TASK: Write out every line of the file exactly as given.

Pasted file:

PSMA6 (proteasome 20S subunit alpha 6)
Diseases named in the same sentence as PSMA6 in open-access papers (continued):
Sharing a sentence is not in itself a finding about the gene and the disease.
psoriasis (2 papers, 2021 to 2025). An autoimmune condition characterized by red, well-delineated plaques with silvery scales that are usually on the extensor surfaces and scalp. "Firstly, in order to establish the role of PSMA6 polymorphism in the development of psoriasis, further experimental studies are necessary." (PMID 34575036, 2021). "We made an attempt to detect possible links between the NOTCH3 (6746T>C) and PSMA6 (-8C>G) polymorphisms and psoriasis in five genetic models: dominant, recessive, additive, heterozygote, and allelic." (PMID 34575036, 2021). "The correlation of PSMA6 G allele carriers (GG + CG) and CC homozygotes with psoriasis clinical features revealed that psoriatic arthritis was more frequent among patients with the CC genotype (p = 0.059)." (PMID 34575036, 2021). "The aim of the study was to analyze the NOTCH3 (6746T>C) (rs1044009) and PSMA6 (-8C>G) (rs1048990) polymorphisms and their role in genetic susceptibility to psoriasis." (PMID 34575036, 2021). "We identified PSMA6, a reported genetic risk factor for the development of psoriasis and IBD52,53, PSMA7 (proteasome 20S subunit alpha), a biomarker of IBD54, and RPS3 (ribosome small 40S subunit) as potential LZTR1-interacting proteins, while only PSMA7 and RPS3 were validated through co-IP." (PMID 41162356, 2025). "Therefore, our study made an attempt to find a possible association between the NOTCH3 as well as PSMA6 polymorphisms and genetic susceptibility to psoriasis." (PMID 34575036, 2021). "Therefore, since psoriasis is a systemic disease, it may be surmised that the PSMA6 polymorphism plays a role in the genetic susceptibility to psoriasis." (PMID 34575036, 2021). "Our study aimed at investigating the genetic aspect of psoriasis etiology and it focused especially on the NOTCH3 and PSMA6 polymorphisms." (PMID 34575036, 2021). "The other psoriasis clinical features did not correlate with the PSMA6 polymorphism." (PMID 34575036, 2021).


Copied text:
PSMA6 (proteasome 20S subunit alpha 6)
Diseases named in the same sentence as PSMA6 in open-access papers (continued):
Sharing a sentence is not in itself a finding about the gene and the disease.
psoriasis (2 papers, 2021 to 2025). An autoimmune condition characterized by red, well-delineated plaques with silvery scales that are usually on the extensor surfaces and scalp. "Firstly, in order to establish the role of PSMA6 polymorphism in the development of psoriasis, further experimental studies are necessary." (PMID 34575036, 2021). "We made an attempt to detect possible links between the NOTCH3 (6746T>C) and PSMA6 (-8C>G) polymorphisms and psoriasis in five genetic models: dominant, recessive, additive, heterozygote, and allelic." (PMID 34575036, 2021). "The correlation of PSMA6 G allele carriers (GG + CG) and CC homozygotes with psoriasis clinical features revealed that psoriatic arthritis was more frequent among patients with the CC genotype (p = 0.059)." (PMID 34575036, 2021). "The aim of the study was to analyze the NOTCH3 (6746T>C) (rs1044009) and PSMA6 (-8C>G) (rs1048990) polymorphisms and their role in genetic susceptibility to psoriasis." (PMID 34575036, 2021). "We identified PSMA6, a reported genetic risk factor for the development of psoriasis and IBD52,53, PSMA7 (proteasome 20S subunit alpha), a biomarker of IBD54, and RPS3 (ribosome small 40S subunit) as potential LZTR1-interacting proteins, while only PSMA7 and RPS3 were validated through co-IP." (PMID 41162356, 2025). "Therefore, our study made an attempt to find a possible association between the NOTCH3 as well as PSMA6 polymorphisms and genetic susceptibility to psoriasis." (PMID 34575036, 2021). "Therefore, since psoriasis is a systemic disease, it may be surmised that the PSMA6 polymorphism plays a role in the genetic susceptibility to psoriasis." (PMID 34575036, 2021). "Our study aimed at investigating the genetic aspect of psoriasis etiology and it focused especially on the NOTCH3 and PSMA6 polymorphisms." (PMID 34575036, 2021). "The other psoriasis clinical features did not correlate with the PSMA6 polymorphism." (PMID 34575036, 2021).